TBS landed the final TV show deal with Conan after just 10 days of negotiations. Despite months of talks, Fox’s top dog executives Peter Rice and Kevin Reilly couldn’t make it happen.So what happened?
Fox’s affiliates are the main culprits.
The stations already have 11 p.m. shows in what would be Conan’s late night timeslot. They air their own news broadcasts or are tangled up in syndication deals to air shows like The Office, Seinfeld, 30 Rock, or others.
The stations also sold advertising against those shows and were ushering in decent ratings for their evening newscasts.
Those shows in Fox’s 11:30 p.m. timeslot bring in ratings on par with NBC’s Tonight Show numbers in the same hour, as Broadcasting & Cable tells us. What’s more:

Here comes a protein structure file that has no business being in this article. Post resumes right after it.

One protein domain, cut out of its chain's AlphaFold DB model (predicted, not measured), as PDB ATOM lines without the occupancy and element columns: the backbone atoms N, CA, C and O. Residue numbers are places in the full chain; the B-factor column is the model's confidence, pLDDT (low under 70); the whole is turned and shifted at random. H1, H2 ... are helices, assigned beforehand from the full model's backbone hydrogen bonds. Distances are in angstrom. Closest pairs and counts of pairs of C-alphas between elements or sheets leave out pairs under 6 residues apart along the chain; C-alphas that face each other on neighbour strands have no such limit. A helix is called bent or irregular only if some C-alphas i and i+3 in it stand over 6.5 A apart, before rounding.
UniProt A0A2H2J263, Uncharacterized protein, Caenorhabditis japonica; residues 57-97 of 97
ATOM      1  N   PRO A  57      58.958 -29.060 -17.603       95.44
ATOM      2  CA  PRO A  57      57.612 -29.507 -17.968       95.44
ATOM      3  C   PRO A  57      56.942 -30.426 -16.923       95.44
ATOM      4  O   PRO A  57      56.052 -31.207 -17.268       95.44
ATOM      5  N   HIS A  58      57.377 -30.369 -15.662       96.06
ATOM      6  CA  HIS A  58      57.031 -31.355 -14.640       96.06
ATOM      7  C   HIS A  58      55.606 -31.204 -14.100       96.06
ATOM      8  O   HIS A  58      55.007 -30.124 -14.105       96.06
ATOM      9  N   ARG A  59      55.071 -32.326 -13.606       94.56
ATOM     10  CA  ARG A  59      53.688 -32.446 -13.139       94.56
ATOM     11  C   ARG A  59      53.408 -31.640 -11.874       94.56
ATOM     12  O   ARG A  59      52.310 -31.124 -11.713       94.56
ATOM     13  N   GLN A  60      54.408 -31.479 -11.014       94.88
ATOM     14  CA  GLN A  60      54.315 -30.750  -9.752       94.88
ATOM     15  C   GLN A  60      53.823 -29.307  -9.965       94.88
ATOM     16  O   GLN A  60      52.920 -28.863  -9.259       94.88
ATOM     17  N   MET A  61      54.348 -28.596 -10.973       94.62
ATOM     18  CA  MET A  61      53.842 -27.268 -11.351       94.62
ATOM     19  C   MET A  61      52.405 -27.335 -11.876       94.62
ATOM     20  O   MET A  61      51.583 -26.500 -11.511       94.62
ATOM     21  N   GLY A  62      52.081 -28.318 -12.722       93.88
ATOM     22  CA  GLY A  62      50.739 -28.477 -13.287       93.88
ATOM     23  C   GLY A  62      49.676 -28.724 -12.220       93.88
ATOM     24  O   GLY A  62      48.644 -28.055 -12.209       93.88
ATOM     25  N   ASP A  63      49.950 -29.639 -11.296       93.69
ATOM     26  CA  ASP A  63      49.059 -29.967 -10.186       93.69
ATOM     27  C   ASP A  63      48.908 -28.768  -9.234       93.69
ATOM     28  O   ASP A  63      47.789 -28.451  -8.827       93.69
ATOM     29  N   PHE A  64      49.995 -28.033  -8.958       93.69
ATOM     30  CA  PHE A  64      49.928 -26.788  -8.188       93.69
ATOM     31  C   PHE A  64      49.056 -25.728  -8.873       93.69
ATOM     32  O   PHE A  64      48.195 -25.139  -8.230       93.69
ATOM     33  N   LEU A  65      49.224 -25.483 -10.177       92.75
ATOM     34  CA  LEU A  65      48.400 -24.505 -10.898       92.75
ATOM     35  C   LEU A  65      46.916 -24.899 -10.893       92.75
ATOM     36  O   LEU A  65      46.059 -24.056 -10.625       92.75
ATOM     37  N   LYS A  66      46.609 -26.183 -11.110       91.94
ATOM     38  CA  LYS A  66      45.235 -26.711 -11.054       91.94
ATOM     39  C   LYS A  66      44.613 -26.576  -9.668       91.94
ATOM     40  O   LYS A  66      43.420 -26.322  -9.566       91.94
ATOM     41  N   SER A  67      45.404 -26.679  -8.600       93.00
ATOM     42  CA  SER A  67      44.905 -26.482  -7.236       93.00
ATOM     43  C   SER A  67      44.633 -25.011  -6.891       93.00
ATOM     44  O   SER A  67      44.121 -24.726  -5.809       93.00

From B&C: The stations keep far more ad inventory in that hour now than they would if they were forced to give it up to Fox. Every half-hour syndicated show offers stations as much as six minutes of advertising inventory to sell, while a half-hour of network inventory typically offers only about a minute.
Affiliates said they could lose millions if they took on Conan.
The New York Times reported that Conan’s show would only be on about 60% of Fox channels for several years because of the syndication issues.
But insiders told Deadline.com that Fox was trying to find other ways to bring Conan into News Corp. Fox’s sister cable station FX was working on a presentation to Team Conan the day the TBS deal was announced, according to Deadline.
But Fox simply couldn’t make the deal happen as fast as TBS did.
TBS was in constant contact with Conan’s team, offering him face time with almost every market in the country, tons of ad and marketing money and deep support from top to bottom.
Although Fox executives might be upset about the news, not everybody is crying over red hair. B&C’s Michael Malone heard one exec at a Fox affiliate utter a hearty ‘Amen!’ upon hearing the news.
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